Bank of Japan Gov. Haruhiko Kuroda has forecast victory in his battle against stubborn deflation that has sapped growth for years, but expressed impatience with the pace of Prime Minister Shinzo Abe’s much touted economic plan to jump-start the feeble economy.
The central bank chief said that his unprecedented stimulus measures had boosted economic activity and stoked durable inflation. But he warned that Abe’s team needs to step up its campaign to achieve deeper structural reforms that go beyond the limits of monetary policy so Japan can achieve more sustainable growth in the long term.
Unless Abe acts swiftly, “the real growth rate may be disappointing,” Kuroda said in an interview in The Wall Street Journal on Saturday. “That is not good for the economy, not good for the society.
“Implementation is key, and implementation should be swift,” he added.
Kuroda projected confidence that Japan is on track to hit his target of 2 percent inflation by next year, putting an end to the prolonged deflation that has gripped the world’s third-largest economy.
The bank’s stimulus plan, similar to the U.S. Federal Reserve’s asset-buying plan known as quantitative easing, aims to inject massive sums of money into the financial system by gobbling up government bonds to double Japan’s monetary base and spur 2 percent inflation by next year.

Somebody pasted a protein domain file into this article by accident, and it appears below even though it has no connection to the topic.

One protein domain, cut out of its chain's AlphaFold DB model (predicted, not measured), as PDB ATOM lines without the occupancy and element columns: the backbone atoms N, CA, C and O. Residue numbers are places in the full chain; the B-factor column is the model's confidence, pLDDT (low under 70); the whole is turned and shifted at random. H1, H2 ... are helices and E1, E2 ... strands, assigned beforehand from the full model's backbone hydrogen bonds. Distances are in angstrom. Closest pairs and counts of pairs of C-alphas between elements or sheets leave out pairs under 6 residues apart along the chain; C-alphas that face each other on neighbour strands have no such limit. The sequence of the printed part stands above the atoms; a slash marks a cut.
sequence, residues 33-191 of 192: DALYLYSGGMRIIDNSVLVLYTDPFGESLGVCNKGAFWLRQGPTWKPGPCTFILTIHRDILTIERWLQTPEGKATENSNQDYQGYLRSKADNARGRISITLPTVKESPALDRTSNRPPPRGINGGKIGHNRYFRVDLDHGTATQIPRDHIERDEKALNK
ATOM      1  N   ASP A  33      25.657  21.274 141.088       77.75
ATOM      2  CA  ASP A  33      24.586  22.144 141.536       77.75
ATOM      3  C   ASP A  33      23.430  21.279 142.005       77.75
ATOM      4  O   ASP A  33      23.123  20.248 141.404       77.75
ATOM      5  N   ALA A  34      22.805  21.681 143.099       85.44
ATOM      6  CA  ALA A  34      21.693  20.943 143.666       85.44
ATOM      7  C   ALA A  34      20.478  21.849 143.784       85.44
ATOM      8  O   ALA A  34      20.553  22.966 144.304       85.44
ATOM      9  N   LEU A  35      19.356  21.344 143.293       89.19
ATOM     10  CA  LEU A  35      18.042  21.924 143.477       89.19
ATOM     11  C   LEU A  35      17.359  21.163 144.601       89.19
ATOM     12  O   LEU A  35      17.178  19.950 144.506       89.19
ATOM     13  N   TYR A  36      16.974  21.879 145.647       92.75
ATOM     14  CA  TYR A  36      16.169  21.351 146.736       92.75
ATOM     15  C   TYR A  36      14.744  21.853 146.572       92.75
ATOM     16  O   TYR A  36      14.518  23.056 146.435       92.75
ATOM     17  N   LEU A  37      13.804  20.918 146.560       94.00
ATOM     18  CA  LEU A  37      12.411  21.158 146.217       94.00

This easing is one of the so-called arrows of Abe’s three-pronged policy blitz dubbed “Abenomics,” which also calls for the usual massive fiscal spending and structural reforms as the prescription for jump-starting growth.
But critics say Abe hasn’t followed through on his plentiful structural reform vows, which include shaking up labor markets, signing free-trade deals and bringing more women into the workforce, among a multitude of other ideas, including cutting corporate taxes.
DBJ to lower interest rates
The Development Bank of Japan will lower interest rates on loans to firms that create jobs and hire women and seniors to spur economic growth in struggling regions, sources close to the matter said.
The move is aimed at boosting local economies, whose dwindling and aging populations are causing a drop in regional business activity.
“It’s necessary for regional economies to get better so as to reconstruct the whole country,” a DBJ official in charge of lending said Saturday.
The state-run bank will decide the preferential lending rates on a case-by-case basis by evaluating each firm, the sources said. The evaluation standards will also include factors such as whether firms make use of local tourist resources or materials in their businesses, and whether they try to attract personnel, materials and funds from other areas of Japan and abroad for regional revitalization, they said.
Under a program launched in 2010 to stimulate regional economies, the DBJ lent ¥23.7 billion to 63 firms over the past year to March. It plans to double the loans to 120, and the total to ¥50 million, this year.